Historically, researchers, pharmaceutical companies, and healthcare providers alike have relied on conventional neuropsychological assessments like the Mini-Mental State Exam (MMSE) and Montreal Cognitive Assessment (MoCA) to gain insights into how an individual’s neurocognitive abilities may be changing over time. However, these assessments are subject to several biases, resulting in noisy, highly variable results.
While conventional neuropsychological assessments can provide a decent indication of overall neurocognitive function, they fail to provide the degree of data granularity, ecological validity, and infrastructure required to assess small, intraindividual changes in function longitudinally. This becomes particularly problematic for pharmaceutical companies working towards providing clear, objective evidence of drug efficacy in clinical trials for neurological diseases such as Alzheimer’s disease and Parkinson’s disease.
Think about it like this—if you’re trying to prove a diet is effective in helping individuals lose weight, but the diet will only help someone lose five pounds and the scale you’re using always varies by +/- five pounds, you likely won’t get the evidence you’re seeking, regardless of the diet’s efficacy. The same idea applies to assessing drug efficacy in clinical trials. Without granular, accurate, and reliable data, there is no way to draw objective conclusions about the impact of the drug on clinical trial subjects.
Let’s take a deeper look into why conventional neuropsychological assessments are subject to bias and introduce an affordable yet accurate and reliable approach to assessing neurocognitive function in clinical trials.
Broadly speaking, there are two categories of biases that conventional neuropsychological assessments are subject to: administration and the assessment itself, as detailed below.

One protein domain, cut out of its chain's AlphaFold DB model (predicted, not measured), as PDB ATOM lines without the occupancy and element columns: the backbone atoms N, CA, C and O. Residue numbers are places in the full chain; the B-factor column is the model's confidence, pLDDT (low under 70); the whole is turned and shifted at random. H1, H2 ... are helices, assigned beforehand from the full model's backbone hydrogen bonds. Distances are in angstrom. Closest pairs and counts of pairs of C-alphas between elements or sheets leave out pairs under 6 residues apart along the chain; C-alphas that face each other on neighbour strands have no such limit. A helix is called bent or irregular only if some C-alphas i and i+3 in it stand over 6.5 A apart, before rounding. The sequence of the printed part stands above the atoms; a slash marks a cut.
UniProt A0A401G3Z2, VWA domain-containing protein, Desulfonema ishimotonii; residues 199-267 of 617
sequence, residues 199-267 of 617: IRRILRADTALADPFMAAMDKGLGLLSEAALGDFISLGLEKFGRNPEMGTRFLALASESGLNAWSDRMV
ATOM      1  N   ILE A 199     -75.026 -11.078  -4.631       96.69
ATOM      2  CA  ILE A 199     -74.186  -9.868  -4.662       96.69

Administration bias in neuropsychological assessments largely stems from the fact that the assessments require a human to coach the subject and administer and score the assessment. This introduces human-to-human bias and consequently, human-to-human variability. Additionally, these assessments must be performed in an office, introducing the risk of environmental bias and potentially influencing the results.
One of the most widely recognized challenges with conventional assessments lies in the assessments themselves. They are highly subject to education, age, language, and cultural biases. The lack of consideration of these biases and the inability to adequately adjust results accordingly makes clinical trials with diverse populations quite challenging.
The activities performed in conventional neuropsychological assessments are not ecologically valid and only exercise a narrow cross section of neurocognitive domains. Primarily, the assessments evaluate aspects of cognition as opposed to a breadth of cognitive and functional domains. In other words, normal day-to-day human variabilities within the test takers themselves can significantly bias the assessment results.
In addition to metrics from conventional neuropsychological assessments, clinical trials often include aspects such as protein levels via scans and other procedures to assess drug efficacy—however, protein levels in the brain may not be the best indicator of whether or not subjects are improving. This further drives the need for better neuropsychological assessment tools in clinical trials. To reduce the risk of administration and assessment biases, assessments need to:
With that said, assessing ADLs is arguably the most accurate and robust indicator of how a patient’s neurocognitive function is changing with drug or therapeutic intervention.
Altoida’s mission is to accelerate and improve drug development, neurological disease research, and patient care. To learn more about our precision-neurology platform and app-based medical device, contact us!